pouring 3 litres of water inside it with the lid slightly open and waiting for the water to boil.
Good. You definitely want to get everything up to local boiling. The amount of water is reasonable for many canners, but depends on the model and size.
After it boils I wait for around 10 minutes so that any air trapped inside the canner is squeezed out.
If you haven't closed the lid, this
serves no purpose doesn't do anything about "squeezing out the air". However in many canning recipes there is a boil period with your jars in the water before the pressure phase. If you had room temperature food in the jar it can take a while to come up to temp. A 10 minute boil gets the food heated up so the (later) pressure cook phase doesn't have to last as long.
Afterwards I close the lid. Can I assume that if I reach 1 bar pressure inside the pressure canner I will have 120 degrees Celsius inside it?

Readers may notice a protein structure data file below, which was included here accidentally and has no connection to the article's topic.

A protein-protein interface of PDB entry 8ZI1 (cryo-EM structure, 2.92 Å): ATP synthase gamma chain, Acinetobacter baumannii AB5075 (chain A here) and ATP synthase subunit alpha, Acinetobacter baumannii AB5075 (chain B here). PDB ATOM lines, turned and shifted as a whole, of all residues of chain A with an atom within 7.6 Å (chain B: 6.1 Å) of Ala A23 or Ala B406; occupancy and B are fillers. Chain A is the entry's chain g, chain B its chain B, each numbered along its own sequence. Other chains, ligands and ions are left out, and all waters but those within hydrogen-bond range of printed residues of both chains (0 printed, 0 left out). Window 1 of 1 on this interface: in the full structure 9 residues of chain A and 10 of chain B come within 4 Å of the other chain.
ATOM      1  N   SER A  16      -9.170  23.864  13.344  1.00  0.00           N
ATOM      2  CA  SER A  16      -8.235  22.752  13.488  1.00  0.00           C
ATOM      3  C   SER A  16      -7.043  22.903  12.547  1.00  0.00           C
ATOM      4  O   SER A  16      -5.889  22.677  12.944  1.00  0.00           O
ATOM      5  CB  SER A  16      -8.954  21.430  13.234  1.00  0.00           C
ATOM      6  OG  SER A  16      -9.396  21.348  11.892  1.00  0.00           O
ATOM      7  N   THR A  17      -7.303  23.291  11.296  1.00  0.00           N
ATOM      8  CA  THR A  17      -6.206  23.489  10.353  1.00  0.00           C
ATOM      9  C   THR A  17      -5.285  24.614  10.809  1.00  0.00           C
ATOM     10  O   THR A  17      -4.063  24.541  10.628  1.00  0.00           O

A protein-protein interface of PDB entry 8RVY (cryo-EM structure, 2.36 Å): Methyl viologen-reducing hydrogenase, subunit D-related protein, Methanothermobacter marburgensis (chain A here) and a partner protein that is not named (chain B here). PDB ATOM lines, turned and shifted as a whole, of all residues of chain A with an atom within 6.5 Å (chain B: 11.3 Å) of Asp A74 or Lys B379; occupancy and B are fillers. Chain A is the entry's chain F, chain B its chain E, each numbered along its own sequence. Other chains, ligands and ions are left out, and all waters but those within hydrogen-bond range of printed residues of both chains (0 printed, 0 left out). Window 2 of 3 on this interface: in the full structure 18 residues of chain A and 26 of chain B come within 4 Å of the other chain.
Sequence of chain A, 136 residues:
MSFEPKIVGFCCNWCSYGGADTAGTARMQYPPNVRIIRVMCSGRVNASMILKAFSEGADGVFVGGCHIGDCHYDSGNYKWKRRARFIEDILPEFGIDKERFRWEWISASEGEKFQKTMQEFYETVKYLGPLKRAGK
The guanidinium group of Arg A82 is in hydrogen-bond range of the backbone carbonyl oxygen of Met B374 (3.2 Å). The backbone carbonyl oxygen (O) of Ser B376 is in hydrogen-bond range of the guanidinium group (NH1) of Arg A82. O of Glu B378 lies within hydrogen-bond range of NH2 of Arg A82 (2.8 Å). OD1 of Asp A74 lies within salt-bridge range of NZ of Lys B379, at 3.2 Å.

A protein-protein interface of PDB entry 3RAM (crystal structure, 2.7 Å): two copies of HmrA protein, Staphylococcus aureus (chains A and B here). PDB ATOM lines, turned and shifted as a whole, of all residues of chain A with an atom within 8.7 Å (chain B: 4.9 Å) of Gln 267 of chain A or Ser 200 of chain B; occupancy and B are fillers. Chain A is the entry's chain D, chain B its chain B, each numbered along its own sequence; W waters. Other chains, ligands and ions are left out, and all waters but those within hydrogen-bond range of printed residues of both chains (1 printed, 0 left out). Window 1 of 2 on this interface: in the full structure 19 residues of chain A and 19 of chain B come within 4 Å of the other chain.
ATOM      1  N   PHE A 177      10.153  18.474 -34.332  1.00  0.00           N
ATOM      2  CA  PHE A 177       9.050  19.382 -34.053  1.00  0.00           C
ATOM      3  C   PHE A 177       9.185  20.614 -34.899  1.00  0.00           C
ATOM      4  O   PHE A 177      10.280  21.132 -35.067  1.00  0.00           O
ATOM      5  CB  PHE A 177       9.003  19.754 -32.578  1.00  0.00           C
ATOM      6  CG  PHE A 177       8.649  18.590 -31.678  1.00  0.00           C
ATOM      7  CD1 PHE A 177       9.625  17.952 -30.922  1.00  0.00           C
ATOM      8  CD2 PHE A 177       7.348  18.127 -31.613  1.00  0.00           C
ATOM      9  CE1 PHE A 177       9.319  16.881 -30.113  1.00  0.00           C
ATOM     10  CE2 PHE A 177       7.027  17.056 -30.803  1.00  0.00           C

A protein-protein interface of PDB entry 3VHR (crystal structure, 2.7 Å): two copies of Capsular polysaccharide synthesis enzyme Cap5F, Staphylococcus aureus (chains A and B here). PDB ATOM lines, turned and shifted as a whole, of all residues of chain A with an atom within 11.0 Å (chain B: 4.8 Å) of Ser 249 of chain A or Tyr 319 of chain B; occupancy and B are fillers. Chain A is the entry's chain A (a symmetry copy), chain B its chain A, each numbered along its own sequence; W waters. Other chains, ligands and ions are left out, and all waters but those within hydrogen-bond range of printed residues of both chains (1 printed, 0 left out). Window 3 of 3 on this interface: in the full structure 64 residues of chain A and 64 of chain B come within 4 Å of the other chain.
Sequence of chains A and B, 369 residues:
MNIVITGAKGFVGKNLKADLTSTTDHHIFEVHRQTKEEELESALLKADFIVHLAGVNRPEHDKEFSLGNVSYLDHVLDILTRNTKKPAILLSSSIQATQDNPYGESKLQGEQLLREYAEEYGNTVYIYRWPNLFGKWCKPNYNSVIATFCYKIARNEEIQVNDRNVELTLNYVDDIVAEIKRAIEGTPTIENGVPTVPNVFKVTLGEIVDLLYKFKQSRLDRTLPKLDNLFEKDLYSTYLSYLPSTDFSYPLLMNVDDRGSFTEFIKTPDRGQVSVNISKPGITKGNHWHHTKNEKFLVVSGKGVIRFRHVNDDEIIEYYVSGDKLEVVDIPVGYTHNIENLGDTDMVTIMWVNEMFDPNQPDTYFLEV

The operating pressure indicated on a pressure cooker is the target additional pressure over your local atmospheric pressure that should be maintained during cooking. (The operating pressure may be lower than the maximum on the relief valve).
At 700m altitude, the ambient standard pressure is 930mbar (but can be lower with low pressure systems). Let's say on a rainy day that it's as low as 900mbar for you.
IF your cooker operates at a true 1 bar, then the internal pressure will be 900 + 1000 or 1900mbar (27.5 psi / 1.87 atm) absolute. Using a calculator you can find that water will be at 118.6C/245.5F when it is boiling under such pressure.